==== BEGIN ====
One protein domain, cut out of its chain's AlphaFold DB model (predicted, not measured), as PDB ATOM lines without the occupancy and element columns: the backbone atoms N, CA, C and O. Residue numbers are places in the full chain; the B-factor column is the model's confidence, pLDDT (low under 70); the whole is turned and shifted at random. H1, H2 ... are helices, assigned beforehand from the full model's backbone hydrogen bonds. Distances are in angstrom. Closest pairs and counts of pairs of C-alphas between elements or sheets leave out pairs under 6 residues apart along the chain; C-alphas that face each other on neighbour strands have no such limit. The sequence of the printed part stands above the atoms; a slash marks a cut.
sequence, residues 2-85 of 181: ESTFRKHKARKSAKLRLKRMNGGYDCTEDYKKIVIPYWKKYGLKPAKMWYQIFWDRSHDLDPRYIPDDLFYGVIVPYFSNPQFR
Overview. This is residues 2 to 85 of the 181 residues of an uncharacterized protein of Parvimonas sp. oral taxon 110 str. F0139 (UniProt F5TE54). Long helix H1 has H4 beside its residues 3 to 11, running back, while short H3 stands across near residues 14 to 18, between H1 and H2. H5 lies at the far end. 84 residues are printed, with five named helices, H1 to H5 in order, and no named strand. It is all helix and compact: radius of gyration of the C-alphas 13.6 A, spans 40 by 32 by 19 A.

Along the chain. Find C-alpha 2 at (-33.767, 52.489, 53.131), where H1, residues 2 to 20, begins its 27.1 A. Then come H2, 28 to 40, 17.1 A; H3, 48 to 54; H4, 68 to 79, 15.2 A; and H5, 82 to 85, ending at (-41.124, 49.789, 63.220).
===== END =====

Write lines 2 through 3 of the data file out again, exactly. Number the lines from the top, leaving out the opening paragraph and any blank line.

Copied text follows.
Overview. This is residues 2 to 85 of the 181 residues of an uncharacterized protein of Parvimonas sp. oral taxon 110 str. F0139 (UniProt F5TE54). Long helix H1 has H4 beside its residues 3 to 11, running back, while short H3 stands across near residues 14 to 18, between H1 and H2. H5 lies at the far end. 84 residues are printed, with five named helices, H1 to H5 in order, and no named strand. It is all helix and compact: radius of gyration of the C-alphas 13.6 A, spans 40 by 32 by 19 A.

Along the chain. Find C-alpha 2 at (-33.767, 52.489, 53.131), where H1, residues 2 to 20, begins its 27.1 A. Then come H2, 28 to 40, 17.1 A; H3, 48 to 54; H4, 68 to 79, 15.2 A; and H5, 82 to 85, ending at (-41.124, 49.789, 63.220).